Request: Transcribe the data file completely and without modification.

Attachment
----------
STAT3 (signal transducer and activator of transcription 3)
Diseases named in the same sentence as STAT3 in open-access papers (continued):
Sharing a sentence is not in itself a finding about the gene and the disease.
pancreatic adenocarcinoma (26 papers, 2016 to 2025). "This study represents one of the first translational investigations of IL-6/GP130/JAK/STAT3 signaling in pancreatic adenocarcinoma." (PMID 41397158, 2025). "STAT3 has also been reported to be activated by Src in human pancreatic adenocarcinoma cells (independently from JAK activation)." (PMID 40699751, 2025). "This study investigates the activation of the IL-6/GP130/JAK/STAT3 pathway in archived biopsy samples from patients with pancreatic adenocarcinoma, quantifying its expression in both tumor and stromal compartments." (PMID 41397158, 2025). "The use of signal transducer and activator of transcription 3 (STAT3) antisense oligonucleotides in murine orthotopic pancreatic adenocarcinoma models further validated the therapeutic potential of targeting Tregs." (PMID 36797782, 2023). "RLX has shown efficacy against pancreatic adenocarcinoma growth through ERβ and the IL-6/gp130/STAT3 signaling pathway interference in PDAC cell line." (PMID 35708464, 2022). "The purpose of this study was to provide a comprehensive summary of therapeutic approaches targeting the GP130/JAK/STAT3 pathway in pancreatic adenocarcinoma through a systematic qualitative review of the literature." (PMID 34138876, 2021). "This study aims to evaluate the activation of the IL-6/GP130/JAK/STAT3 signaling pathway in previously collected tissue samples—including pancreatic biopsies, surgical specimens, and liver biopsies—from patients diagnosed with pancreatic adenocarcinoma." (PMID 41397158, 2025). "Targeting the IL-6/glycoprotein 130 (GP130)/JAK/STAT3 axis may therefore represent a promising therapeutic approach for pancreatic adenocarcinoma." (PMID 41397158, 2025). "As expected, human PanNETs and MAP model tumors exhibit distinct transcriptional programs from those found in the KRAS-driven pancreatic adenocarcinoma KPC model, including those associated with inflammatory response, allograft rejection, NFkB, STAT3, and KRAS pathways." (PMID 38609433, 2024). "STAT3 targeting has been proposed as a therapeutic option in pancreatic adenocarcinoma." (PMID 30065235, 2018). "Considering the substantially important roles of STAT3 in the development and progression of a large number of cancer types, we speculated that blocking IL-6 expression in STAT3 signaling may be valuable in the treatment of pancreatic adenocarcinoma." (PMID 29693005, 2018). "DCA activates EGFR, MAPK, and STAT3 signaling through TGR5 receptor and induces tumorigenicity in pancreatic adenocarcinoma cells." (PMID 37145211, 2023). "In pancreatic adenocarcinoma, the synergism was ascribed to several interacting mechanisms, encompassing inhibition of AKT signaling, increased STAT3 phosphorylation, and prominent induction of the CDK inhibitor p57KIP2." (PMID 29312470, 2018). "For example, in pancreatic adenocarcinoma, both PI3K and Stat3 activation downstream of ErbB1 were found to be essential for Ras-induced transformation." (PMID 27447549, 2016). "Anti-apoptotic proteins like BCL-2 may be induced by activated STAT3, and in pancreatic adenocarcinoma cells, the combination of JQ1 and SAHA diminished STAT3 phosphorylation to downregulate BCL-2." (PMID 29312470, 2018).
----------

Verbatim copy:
STAT3 (signal transducer and activator of transcription 3)
Diseases named in the same sentence as STAT3 in open-access papers (continued):
Sharing a sentence is not in itself a finding about the gene and the disease.
pancreatic adenocarcinoma (26 papers, 2016 to 2025). "This study represents one of the first translational investigations of IL-6/GP130/JAK/STAT3 signaling in pancreatic adenocarcinoma." (PMID 41397158, 2025). "STAT3 has also been reported to be activated by Src in human pancreatic adenocarcinoma cells (independently from JAK activation)." (PMID 40699751, 2025). "This study investigates the activation of the IL-6/GP130/JAK/STAT3 pathway in archived biopsy samples from patients with pancreatic adenocarcinoma, quantifying its expression in both tumor and stromal compartments." (PMID 41397158, 2025). "The use of signal transducer and activator of transcription 3 (STAT3) antisense oligonucleotides in murine orthotopic pancreatic adenocarcinoma models further validated the therapeutic potential of targeting Tregs." (PMID 36797782, 2023). "RLX has shown efficacy against pancreatic adenocarcinoma growth through ERβ and the IL-6/gp130/STAT3 signaling pathway interference in PDAC cell line." (PMID 35708464, 2022). "The purpose of this study was to provide a comprehensive summary of therapeutic approaches targeting the GP130/JAK/STAT3 pathway in pancreatic adenocarcinoma through a systematic qualitative review of the literature." (PMID 34138876, 2021). "This study aims to evaluate the activation of the IL-6/GP130/JAK/STAT3 signaling pathway in previously collected tissue samples—including pancreatic biopsies, surgical specimens, and liver biopsies—from patients diagnosed with pancreatic adenocarcinoma." (PMID 41397158, 2025). "Targeting the IL-6/glycoprotein 130 (GP130)/JAK/STAT3 axis may therefore represent a promising therapeutic approach for pancreatic adenocarcinoma." (PMID 41397158, 2025). "As expected, human PanNETs and MAP model tumors exhibit distinct transcriptional programs from those found in the KRAS-driven pancreatic adenocarcinoma KPC model, including those associated with inflammatory response, allograft rejection, NFkB, STAT3, and KRAS pathways." (PMID 38609433, 2024). "STAT3 targeting has been proposed as a therapeutic option in pancreatic adenocarcinoma." (PMID 30065235, 2018). "Considering the substantially important roles of STAT3 in the development and progression of a large number of cancer types, we speculated that blocking IL-6 expression in STAT3 signaling may be valuable in the treatment of pancreatic adenocarcinoma." (PMID 29693005, 2018). "DCA activates EGFR, MAPK, and STAT3 signaling through TGR5 receptor and induces tumorigenicity in pancreatic adenocarcinoma cells." (PMID 37145211, 2023). "In pancreatic adenocarcinoma, the synergism was ascribed to several interacting mechanisms, encompassing inhibition of AKT signaling, increased STAT3 phosphorylation, and prominent induction of the CDK inhibitor p57KIP2." (PMID 29312470, 2018). "For example, in pancreatic adenocarcinoma, both PI3K and Stat3 activation downstream of ErbB1 were found to be essential for Ras-induced transformation." (PMID 27447549, 2016). "Anti-apoptotic proteins like BCL-2 may be induced by activated STAT3, and in pancreatic adenocarcinoma cells, the combination of JQ1 and SAHA diminished STAT3 phosphorylation to downregulate BCL-2." (PMID 29312470, 2018).